Theo Epstein doesnt regret the Kerry Wood deal

767814.png

Theo Epstein doesnt regret the Kerry Wood deal

About 90 minutes after Theo Epstein said you cant make baseball decisions based on public relations, Kerry Wood walked out onto the balcony and heard the roar inside a Hilton Chicago ballroom.

It was a made-for-TV moment, Kid K returning just in time for the start of the Cubs Convention last January.

It had taken almost three months to reach a modest agreement a one-year, 3 million deal that contained a 3 million club option for 2013 (with no buyout).

Near the end of the 2011 season, Wood had joked about losing all his negotiating power by saying hed either pitch for the Cubs or else retire.

But Wood had built up capital with chairman Tom Ricketts and former general manager Jim Hendry. The talks stalled with Epstein and general manager Jed Hoyer, the new administration.

Wood said at one point he had come to terms with another team and was waiting to get the call for a physical.

During his farewell press conference on Saturday at Wrigley Field, Wood made a point to thank Epstein and Hoyer for bringing him back. Relations seem to have improved. The Cubs president would do it all over again.

If youve got 3 million, Epstein said, and youre looking for a veteran reliever with swing-and-miss ability who has a chance to really perform and help, you could do a lot worse than Kerry Wood.

It made sense from a baseball standpoint and it just didnt work out. Thats the way things go. Kerry didnt know it wasnt going to work out either. (But) he really handled himself well and I dont really regret it.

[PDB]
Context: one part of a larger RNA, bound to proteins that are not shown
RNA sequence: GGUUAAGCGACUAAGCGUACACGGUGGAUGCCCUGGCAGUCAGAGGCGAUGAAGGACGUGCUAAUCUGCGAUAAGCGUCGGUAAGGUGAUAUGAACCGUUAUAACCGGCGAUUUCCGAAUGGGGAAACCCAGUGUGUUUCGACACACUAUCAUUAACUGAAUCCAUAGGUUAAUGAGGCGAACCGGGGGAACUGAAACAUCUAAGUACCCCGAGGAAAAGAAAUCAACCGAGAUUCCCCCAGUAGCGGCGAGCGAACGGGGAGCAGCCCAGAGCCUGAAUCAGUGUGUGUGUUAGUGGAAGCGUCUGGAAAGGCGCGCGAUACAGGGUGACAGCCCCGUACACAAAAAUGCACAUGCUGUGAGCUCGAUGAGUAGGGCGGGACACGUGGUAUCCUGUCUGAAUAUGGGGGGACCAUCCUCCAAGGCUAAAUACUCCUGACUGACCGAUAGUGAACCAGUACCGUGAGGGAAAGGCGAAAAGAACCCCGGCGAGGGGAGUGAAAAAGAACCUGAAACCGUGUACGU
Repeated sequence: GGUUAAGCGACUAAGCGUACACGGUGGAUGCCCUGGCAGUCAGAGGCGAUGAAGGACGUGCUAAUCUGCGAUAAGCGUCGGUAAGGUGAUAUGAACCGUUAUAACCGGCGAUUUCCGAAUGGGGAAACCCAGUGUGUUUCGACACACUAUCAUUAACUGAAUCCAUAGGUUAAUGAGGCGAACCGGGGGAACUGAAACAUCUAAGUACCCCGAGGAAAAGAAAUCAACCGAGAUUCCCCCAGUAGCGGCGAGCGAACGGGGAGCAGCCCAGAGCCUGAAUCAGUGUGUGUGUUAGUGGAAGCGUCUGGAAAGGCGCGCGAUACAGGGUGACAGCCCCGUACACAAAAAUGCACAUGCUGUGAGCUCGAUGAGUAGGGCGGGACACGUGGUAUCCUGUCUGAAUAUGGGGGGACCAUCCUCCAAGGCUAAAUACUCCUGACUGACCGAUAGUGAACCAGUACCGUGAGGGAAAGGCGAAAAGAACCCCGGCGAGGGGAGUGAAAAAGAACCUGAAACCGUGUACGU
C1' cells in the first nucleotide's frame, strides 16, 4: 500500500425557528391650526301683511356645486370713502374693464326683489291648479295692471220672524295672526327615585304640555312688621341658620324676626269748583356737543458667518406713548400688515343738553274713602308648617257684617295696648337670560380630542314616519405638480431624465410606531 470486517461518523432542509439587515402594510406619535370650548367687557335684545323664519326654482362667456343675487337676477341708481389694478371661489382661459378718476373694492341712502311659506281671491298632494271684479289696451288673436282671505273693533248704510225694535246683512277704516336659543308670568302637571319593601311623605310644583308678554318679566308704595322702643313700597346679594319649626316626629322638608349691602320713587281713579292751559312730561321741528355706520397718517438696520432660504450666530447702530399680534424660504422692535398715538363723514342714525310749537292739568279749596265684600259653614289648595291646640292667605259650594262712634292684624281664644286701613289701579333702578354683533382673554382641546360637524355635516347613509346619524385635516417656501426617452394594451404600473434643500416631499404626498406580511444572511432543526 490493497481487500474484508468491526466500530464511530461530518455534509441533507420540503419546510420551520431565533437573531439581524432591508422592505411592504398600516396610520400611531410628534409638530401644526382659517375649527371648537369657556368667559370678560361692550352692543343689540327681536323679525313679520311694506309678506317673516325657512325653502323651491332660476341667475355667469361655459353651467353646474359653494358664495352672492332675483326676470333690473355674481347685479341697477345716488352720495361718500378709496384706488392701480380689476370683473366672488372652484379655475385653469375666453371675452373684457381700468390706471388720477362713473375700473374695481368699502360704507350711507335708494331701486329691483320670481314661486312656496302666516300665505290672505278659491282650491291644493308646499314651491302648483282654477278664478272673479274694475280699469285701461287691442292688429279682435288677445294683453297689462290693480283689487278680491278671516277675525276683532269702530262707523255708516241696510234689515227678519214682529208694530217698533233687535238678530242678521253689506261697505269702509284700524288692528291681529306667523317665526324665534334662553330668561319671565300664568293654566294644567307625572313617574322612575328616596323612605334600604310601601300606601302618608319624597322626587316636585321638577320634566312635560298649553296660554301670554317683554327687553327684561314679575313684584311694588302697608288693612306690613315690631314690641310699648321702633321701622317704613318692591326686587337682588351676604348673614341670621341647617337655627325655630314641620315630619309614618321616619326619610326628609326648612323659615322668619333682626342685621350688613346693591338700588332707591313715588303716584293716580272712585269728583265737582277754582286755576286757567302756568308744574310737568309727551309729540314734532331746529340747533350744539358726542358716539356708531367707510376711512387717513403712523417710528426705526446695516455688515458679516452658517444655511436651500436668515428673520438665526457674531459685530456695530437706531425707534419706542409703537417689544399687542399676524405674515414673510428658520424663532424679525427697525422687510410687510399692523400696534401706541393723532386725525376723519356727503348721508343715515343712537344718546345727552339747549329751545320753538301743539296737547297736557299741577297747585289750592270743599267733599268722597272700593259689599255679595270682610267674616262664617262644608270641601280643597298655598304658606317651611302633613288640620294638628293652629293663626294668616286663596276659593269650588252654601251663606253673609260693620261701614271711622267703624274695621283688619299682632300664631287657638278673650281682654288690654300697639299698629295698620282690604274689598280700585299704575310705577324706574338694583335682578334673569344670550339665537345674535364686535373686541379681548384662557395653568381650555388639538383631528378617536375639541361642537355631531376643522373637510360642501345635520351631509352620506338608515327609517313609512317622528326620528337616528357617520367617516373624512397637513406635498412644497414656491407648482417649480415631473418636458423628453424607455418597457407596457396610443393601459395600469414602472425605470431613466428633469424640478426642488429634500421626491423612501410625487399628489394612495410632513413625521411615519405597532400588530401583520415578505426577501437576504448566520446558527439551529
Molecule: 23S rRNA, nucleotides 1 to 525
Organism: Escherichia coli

Obviously, no one has a crystal ball, but I think you can never go wrong investing in good people as a rule. If it works out or not that particular time you know what well get the next one.

Epstein was in Chestnut Hill, Mass., on Thursday scouting for the draft when he got a call from Wood around 10 minutes before the Boston College-Duke University game was about to start.

This made it official, though for several days Epstein had an idea that Wood was heading in this direction. They had informal discussions about Woods post-playing career last winter, and Epstein would welcome him into the front office as a special assistant.

Thats all whenever hes ready to talk about it, Epstein said. I always recommend the guys take a period of time completely away from the game.

Its important to get that separation to stop seeing the game as a player and start to see it from a little bit of distance. But he knows that the door is completely open, whatever he wants to do. I can only imagine the benefit that hell have for young pitchers in our organization.

It will be cool to show him the scouting side of things, too. You never know when someone might have a knack for that and really like it. Theres scouting, theres player development, theres the daily machinations of the front office. (Hell) continue his big influence on the community here. So theres more than a full plate awaiting him whenever the time is right.

Epstein found fame inside the superstar culture of the Boston Red Sox. The Yale University student was a summer intern with the Baltimore Orioles during the second half of Cal Ripken Jr.s career. He worked for the San Diego Padres during Tony Gwynns final years.